31st October, Non-Western Christianities and My Reformation Wishes


Photo by Samuel Lee
voor Nederlandse vertaling van mijn column in de Nieuwe Koers , oktober 2022 klik hier

October is a significant month in the history of Western Christianity, and it is often referred to as the month of the Reformation. It is always celebrated on October 31st, the anniversary of Martin Luther nailing his 95 Theses to the door of a Catholic Church in 1517. From 1517 to the present, protestant churches have been "protesting" among themselves, and division after division has occurred - doctrinal arguments, disagreements have continuously led to divisions after divisions—leading to countless number of various denominations.


Another question I have, as do many other non-western Christians, is whether we need western Christianity to be a "church"?

As someone who was not born into a Christian tradition or in a Christian country, I have always been amazed at the variety of Christianity that exists, not only in the West, but also in the East and the South. How much of my personal Christian faith is influenced by Western Christianity? Being a Christian in Europe has significantly shaped my personal faith, but it remains difficult for me to grasp and comprehend all of the differences in Dutch Christianity. Years ago, I was astonished to learn that some churches refuse to accept each other's baptisms or refuse to participate in each other's communion services. This was something I couldn't understand as a non-western, formerly non-Christian person—and I say this with respect. Later I found out that even non-western churches do the same!


Another question I have, as do many other non-western Christians, is whether we need western Christianity to be a "church"? Yes, I would say, without discounting our own rich cultural and historical heritages. It astounds me that a large number of pastors in global south know more about Calvin, Luther, and many other reformation heroes than they do about their own cultural and historical context in which Christianity could have developed.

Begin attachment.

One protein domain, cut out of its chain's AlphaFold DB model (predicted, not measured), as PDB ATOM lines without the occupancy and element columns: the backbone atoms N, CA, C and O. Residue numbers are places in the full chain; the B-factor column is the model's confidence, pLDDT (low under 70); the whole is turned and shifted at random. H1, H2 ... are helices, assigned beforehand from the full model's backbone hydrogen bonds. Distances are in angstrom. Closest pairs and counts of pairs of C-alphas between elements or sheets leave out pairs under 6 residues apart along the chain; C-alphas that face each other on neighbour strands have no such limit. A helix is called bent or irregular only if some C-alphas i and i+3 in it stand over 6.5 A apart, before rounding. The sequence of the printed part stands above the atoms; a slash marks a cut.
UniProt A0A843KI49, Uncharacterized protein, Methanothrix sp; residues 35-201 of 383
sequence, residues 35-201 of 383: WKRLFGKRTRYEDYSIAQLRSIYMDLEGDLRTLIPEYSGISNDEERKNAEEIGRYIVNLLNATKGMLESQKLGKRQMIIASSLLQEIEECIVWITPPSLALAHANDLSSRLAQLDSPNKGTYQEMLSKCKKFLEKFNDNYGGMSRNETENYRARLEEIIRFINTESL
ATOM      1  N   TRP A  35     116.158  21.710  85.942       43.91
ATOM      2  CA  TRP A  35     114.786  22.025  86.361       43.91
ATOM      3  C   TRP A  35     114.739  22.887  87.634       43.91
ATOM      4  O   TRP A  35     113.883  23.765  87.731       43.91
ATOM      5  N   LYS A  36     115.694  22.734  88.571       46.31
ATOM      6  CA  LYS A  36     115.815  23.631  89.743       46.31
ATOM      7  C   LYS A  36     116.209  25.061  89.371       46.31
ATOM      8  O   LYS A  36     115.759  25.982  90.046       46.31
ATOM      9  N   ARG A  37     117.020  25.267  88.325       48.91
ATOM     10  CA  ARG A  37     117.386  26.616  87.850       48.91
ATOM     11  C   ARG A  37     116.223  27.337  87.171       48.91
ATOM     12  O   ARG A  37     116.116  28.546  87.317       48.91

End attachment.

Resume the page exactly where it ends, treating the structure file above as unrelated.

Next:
"As a Japanese person who loves his culture and history, do I need to study Luther in order to be a Christian, or can I come to Christianity through the great Asian thinkers like Confucius?" asked a Japanese student in a Japanese theological seminary. "How about my forefathers?" he continued. "Are they in hell now?" I reminded him that Western Christianity is not the only form of Christianity, and that Westernism does not imply Christianity. The same is true of Christianity in the East and South. All denominations of Christianity can inspire one another, and one does not preclude the other.


Once my friend shared an inspiring illustration with me about persimmon trees in Japan. In autumn, in parts of Japan, there are persimmon trees laden with orange-colored fruit. These trees, however, are of two varieties: one that bears bitter fruit and another that bears sweet fruit—and both appear identical. It is impossible to tell which is which from the outside. The sweet fruit is delicious, but the bitter fruit is so revolting that no one could possibly eat it. Someone who is unfamiliar with this bitter persimmon tree may wish to cut it down. However, there is another, better way, my friend pointed out, which is to turn it into a sweet one. This is accomplished by grafting a shoot from a sweet persimmon tree onto the trunk of a bitter persimmon tree; by the following year, the entire bitter tree will have changed and will produce sweet fruit. “The same can be said of our traditions and indigenous cultures," my friend emphasized. “In the past missionaries from the West believed that our religions, culture, and traditions, such as honoring our ancestors, were paganism, like bitter persimmon trees! They attempted to “cut it down” but have so far been unsuccessful.” My friend is right, even today, as many Africans and Asians are Christians and have accepted Western forms of Christianity, they continue to practice their traditions through the backdoor.

My reformation wish for this month is that the native Dutch churches and migrant churches will come closer together, as many of us promised during the 2019 National Synod. My second wish is that Christians in and from non-western societies rediscover and reevaluate their culture in the light of Christ and come up with new and fresh theologies to offer to our western brothers and sisters, and hope that they will not label us as “syncretists”, but as those who engraft Christ in our own cultures and traditions, bearing new fruits, sweet and fresh like the sweet persimmon tree.



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